Nourishing Change: Farming Hope in San Francisco
Have you ever wondered where our donated produce goes in the Bay Area? How you can make an impact on hunger and unemployment? Where you can sample creative dishes that actually support a meaningful cause? If you answered yes to any of the above then you'll love learning about our friends at Farming Hope!
Farming Hope hosts weekly Feastly meals that are both a fundraising opportunity and a training ground for their culinary job training program. At Farming Hope’s weekly meals, Chef Kevin and culinary students prepare Mexican cuisine inspired by his grandmother. We took time to connect with Melody Lan, COO at Farming Hope, to learn a little bit more about it. We are so excited to share more about their work and show you some beautiful dishes made with Imperfect produce at their last community meal with guest chef Nicholas Balla of Duna and Smokebread.
IP: What is Farming Hope’s primary mission?
ML: To employ and empower our neighbors looking for a path to self-sustainability by growing, cooking, and serving food.
IP: What is the inspiration behind Farming Hope?
ML: We're inspired by the work of Sembrando Esperanza, in El Salvador, where farmers have created a similar kitchen and farm model.
Our co-founders Kevin Madrigal and Jamie Stark met shucking corn at the Stanford Farm, and started talking about the need for similar opportunities in San Francisco. Kevin, a South San Francisco native, started pop-up dinners using traditional Mexican recipes from his grandmother, adding a plant-based modern take on her menus.
IP: How many individuals have been impacted by Farming Hope?
ML: In our first year, 2017, we hired and trained eight folks facing employment barriers, and together fed over 2,000 guests at our dinners. As we build toward opening a cafe, we hope to double both numbers by next year!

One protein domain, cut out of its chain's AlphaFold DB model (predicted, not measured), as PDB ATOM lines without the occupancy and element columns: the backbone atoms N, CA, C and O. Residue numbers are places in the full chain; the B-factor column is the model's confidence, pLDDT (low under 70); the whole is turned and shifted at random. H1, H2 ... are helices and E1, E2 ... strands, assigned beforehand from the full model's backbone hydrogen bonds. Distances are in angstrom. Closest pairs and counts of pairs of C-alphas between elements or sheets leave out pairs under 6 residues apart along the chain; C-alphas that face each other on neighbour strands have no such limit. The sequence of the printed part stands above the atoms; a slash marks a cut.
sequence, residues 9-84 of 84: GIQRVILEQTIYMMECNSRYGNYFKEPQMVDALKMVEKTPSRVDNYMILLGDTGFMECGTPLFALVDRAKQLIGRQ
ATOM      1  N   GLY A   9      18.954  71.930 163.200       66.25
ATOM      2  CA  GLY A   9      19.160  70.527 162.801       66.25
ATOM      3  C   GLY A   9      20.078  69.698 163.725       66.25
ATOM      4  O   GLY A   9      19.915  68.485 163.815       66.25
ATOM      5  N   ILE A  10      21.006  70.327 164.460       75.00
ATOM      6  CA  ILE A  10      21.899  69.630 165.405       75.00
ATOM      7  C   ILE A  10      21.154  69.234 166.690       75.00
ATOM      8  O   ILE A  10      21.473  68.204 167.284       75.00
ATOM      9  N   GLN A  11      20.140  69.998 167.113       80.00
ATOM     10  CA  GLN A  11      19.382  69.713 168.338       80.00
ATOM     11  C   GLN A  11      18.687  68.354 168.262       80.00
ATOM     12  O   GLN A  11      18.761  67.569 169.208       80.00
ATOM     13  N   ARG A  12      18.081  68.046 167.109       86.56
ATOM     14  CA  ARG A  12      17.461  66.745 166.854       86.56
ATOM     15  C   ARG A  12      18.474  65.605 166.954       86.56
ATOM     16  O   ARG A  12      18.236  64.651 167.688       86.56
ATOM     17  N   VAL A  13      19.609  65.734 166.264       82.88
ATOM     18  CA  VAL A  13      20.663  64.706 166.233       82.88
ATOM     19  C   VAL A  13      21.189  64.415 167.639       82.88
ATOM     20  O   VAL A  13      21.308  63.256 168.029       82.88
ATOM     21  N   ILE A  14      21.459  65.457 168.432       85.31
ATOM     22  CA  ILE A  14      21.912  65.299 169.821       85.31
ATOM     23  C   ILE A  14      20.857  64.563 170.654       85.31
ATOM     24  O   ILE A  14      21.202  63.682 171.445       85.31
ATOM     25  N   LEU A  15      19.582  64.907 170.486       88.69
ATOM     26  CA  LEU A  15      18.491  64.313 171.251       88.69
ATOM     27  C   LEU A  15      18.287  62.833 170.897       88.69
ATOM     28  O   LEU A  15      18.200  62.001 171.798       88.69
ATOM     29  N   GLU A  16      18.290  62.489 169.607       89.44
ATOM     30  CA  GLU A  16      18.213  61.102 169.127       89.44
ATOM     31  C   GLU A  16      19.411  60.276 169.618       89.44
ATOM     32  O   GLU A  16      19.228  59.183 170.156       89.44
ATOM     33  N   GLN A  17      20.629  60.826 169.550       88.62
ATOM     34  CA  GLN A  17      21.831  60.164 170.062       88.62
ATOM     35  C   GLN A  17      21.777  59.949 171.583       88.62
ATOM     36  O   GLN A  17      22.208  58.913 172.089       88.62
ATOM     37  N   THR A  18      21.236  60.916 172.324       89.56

IP: How has Imperfect impacted your reach?
ML: We are now able to focus our time, efforts, and funds on our job training program instead of having to make multiple stops to purchase expensive vegetables at markets. In particular, it has made more funds available to us to hire more team members. At the same time, we are able to inch even closer to our goal of becoming a sustainable organization by helping to eliminate food waste when we prepare and serve a gourmet, nutritious meal. By using Imperfect, we have also been able to appeal to even more San Franciscans who care deeply about food waste and environment.
IP: How do you use Imperfect fruits and veggies?
ML: All the produce we get from Imperfect is made into a delicious dish for our multi-course community dinners, from creamy vegan zucchini soup and roasted miso carrots on a bed of sautéed leafy greens to brûléed nectarines with vegan whipped cream. Tickets sales for these community dinners in turn pay for the hard work our employees do while on the job training to create a better life for themselves.
IP: How can folks get involved?
ML: Join us for a Thursday pop up dinner! Break bread around our table and learn how to get more involved in your community. Tickets are available on our website.
IP: Anything else you would like folks to know about farming hope?
ML: Never underestimate the power of eating together at the same table. Dining with us regularly is the key to helping your neighbors pave a path to self-sustainability.